AIS programs prepare students for graduate and professional studies as well as for a rich diversity of careers and life experiences. Since its creation, thousands of students have graduated from AIS. They have pursued successful careers in: Law; graduate school with programs in the humanities and social science; consulting; Social Science research; management positions in business; state, local, and federal governments; leadership in non-governmental organizations; journalism and publishing; community organizing and public interest advocacy; advertising and public relations; teaching in private and public schools (when their majors included teacher education courses); and teaching at colleges and universities.

The School offers several undergraduate programs, one graduate program, two of the required General Education courses, and a host of co-curricular learning events.

1.The Undergraduate Program

The undergraduate curriculum of the School consists of a series of carefully designed and intellectually stimulating academic connections. These include a core curriculum, seven disciplinary and interdisciplinary majors, and over a dozen minors. Students may select a single major, a double major, or combine a major with a minor.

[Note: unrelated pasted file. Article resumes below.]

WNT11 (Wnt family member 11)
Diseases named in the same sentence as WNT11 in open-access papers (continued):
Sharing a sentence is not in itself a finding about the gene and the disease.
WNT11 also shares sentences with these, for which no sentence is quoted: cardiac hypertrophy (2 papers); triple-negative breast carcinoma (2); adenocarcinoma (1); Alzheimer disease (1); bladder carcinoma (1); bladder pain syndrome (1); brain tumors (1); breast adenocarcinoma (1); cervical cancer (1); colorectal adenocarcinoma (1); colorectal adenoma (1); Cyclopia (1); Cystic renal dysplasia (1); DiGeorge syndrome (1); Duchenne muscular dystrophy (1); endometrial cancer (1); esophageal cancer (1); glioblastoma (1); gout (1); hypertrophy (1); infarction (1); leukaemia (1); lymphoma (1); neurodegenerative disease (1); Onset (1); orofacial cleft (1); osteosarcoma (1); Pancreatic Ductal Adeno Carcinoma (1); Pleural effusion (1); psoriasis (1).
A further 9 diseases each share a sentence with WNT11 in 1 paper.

The Core includes a “First Year Seminar”(FYS): AIID 101: “Intro to Liberal Studies,” and a World Language Requirement.

All first-year AIS majors complete the School’s FYS. Offered each Fall semester, this team-taught seminar introduces students to the various disciplines and interdisciplinary programs in the School, all of which are a part of a liberal arts curriculum. Focusing on a different theme each year in an engaging environment that fosters open communication, the seminar strives to enhance critical thinking, reading, and writing about the complexities of intercultural and international interaction.